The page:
Like that annoying freshman in your political science section, Incubus feels like they have something to prove.

Due to the timing of their 1999 breakthrough record, Make Yourself, and their affinity for hip-hop and loud guitars, the band has been unfairly lumped with rap-rock schlock like Limp Bizkit and Kid Rock. But the band has more to offer, a fact evident in songs like Drive, the hidden gem of Make Yourself and unquestionably one of the best rock singles of 2001.

Incubus’s blend of funk, hip-hop and rock is more than enough to separate them from the nu-metal explosion of the late 90s. So why the hell aren’t they content?

Morning View, the band’s fourth full-length album, finds them experimenting even more with strings, sparse arrangements and even bizarre Chinese instrumentation. Incubus have become the cliched football player who can play the entire James Taylor catalogue on acoustic guitar: they’re tough on the outside but go out of their way to make sure the world (read: the girls of the world) knows just how sensitive they are.

This is not to say that Morning View is bad; in fact, it’s quite good. Incubus has a natural feel for melody that shines through in all the songs, even those dominated by Mike Einziger’s crunchy guitar. This sound is exemplified in the album’s opener, “Nice to Know You,” a song reminiscent of what Creed would sound like if they didn’t suck so terribly. Ditto for “Wish You Were Here,” the album’s first single and the second best song to bear that title.

What separates Incubus from most other young rap/metal bands is their intuitive sense of arrangement. They know when to let a song deflate after a testosterone-fueled explosion of hard rocking (take a hint, Fred Durst). They intertwine complicated rhythms and time signatures without making it feel unnatural (take a hint, System of a Down). In addition, the band’s turntablist DJ Kilmore actually contributes to the music (gasp!), layering spacey sound effects over the solid foundation laid by bassist Dirk Lance and drummer Jose Pasillas.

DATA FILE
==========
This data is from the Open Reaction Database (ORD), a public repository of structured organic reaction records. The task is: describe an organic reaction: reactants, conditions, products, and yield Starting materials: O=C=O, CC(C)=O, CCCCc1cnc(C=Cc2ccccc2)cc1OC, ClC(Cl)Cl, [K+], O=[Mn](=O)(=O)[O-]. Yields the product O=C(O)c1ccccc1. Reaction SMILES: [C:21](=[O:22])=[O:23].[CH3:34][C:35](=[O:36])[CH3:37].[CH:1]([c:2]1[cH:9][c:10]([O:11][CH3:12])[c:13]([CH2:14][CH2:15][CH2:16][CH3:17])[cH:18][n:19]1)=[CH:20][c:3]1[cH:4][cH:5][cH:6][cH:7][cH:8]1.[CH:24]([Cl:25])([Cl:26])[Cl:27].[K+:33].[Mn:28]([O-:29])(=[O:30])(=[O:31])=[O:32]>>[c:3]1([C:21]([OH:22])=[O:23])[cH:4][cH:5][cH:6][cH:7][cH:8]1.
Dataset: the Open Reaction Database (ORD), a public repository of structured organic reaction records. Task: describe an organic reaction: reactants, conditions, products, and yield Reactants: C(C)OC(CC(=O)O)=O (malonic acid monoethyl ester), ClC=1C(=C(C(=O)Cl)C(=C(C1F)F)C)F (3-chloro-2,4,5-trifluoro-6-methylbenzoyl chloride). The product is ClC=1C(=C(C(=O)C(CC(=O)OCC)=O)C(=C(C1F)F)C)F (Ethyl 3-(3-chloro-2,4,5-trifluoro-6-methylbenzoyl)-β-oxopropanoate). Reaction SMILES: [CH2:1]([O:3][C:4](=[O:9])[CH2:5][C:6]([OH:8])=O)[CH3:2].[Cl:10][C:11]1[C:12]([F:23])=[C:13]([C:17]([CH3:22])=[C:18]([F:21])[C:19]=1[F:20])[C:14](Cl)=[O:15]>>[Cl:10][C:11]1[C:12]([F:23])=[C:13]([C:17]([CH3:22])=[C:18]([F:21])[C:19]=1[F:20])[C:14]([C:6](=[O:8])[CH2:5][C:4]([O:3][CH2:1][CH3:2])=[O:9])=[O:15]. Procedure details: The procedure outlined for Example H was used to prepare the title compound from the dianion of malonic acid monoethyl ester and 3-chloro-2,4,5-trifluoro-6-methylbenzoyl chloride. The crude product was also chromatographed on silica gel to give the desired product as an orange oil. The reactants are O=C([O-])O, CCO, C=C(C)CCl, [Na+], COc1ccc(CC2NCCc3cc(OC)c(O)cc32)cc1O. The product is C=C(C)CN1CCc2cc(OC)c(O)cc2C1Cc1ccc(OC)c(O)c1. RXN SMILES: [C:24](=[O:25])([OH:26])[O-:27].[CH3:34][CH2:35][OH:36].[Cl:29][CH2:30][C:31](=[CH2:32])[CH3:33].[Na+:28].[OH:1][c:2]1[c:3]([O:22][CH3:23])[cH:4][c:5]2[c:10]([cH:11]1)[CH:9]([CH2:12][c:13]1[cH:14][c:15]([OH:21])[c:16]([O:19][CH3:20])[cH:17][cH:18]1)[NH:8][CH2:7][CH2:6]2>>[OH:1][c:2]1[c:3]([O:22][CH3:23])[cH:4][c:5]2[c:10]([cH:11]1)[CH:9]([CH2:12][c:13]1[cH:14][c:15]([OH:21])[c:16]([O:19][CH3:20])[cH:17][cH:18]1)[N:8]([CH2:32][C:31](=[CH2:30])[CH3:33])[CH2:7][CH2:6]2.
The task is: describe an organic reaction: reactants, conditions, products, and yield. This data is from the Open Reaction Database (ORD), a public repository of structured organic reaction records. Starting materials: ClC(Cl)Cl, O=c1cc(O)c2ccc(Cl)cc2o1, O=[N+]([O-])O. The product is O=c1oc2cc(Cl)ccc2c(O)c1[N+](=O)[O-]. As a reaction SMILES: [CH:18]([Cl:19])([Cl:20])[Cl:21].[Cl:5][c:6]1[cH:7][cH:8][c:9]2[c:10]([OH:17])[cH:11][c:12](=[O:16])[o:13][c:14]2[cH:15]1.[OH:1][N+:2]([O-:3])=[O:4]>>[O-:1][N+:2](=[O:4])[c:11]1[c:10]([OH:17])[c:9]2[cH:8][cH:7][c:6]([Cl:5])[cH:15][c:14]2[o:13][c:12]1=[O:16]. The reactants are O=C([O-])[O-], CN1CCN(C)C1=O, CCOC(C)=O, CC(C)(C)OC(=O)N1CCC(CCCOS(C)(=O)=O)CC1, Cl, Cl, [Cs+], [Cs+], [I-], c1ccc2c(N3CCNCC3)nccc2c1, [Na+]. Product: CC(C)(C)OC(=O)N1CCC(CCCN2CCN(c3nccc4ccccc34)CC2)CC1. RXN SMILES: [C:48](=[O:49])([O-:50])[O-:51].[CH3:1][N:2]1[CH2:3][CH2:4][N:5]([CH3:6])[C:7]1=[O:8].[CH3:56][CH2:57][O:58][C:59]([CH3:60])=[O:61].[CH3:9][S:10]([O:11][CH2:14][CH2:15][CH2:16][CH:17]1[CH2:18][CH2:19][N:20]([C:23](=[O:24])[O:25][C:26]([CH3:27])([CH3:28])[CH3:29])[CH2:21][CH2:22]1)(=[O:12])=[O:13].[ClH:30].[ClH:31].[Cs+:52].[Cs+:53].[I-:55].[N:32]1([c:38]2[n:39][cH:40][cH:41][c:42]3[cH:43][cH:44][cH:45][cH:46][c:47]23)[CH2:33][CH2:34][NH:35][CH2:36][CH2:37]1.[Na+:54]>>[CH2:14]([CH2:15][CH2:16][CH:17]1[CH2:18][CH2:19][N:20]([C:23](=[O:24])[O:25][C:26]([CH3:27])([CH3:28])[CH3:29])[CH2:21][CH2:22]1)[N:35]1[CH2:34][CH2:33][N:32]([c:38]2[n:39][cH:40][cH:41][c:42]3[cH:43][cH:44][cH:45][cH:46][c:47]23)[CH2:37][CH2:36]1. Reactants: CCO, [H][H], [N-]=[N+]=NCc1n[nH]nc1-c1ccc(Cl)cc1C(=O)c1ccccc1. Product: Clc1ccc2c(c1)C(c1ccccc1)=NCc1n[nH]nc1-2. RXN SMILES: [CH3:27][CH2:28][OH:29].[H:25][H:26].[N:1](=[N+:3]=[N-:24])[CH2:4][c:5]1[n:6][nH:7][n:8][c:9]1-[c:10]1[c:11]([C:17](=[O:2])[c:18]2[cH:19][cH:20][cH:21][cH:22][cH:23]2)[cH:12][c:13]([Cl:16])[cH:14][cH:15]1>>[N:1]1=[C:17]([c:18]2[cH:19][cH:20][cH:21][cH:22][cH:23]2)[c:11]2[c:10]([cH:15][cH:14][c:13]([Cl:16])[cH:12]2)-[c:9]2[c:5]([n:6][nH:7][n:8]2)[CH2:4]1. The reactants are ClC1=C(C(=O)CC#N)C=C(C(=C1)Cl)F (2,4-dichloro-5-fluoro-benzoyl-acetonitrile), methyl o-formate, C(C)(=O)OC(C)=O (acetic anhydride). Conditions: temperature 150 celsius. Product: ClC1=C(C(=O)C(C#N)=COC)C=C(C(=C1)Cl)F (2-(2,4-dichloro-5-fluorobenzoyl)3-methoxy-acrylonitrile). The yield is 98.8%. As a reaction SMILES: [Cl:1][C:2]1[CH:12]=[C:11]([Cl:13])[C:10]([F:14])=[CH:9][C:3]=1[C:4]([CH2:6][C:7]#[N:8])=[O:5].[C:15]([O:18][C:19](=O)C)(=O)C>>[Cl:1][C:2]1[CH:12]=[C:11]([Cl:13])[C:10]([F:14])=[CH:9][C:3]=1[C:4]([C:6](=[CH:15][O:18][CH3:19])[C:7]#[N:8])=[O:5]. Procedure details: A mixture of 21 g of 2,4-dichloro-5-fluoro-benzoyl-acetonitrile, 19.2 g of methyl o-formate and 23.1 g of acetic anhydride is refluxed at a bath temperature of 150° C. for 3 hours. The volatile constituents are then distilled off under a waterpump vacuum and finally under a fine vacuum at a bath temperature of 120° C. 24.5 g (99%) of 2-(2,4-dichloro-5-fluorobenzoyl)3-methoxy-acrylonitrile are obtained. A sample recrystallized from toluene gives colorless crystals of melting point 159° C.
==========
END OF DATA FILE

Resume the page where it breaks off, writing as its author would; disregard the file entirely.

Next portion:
Though often dismissed for his pretty-boy looks, vocalist Brandon Boyd is truly the band’s secret weapon. Boyd, equally comfortable when screaming or whispering, has one of the best young voices in rock. This is most evident in “Are You In,” a smooth R&B number that could easily become the band’s next Drive.

Sometimes Incubus’ ambition gets carried away, as in the meandering “Aqueous Transmission,” an eight-minute track that sounds like the music playing over the loudspeaker at your local Chinese buffet. Many of the tracks also sound alike; by the end of the album, one wonders if they have any minor chords left for their fifth album.

If anything, Morning View reveals the potential Incubus have for making great music. If they can find a way to let their influences come more naturally rather than forcing eclecticism, they could become a serious musical force in the next few years. We’ll have to wait and see whether inner football player of Incubus will make it to the big leagues or become the latest in a wasteland of bloated armchair quarterbacks.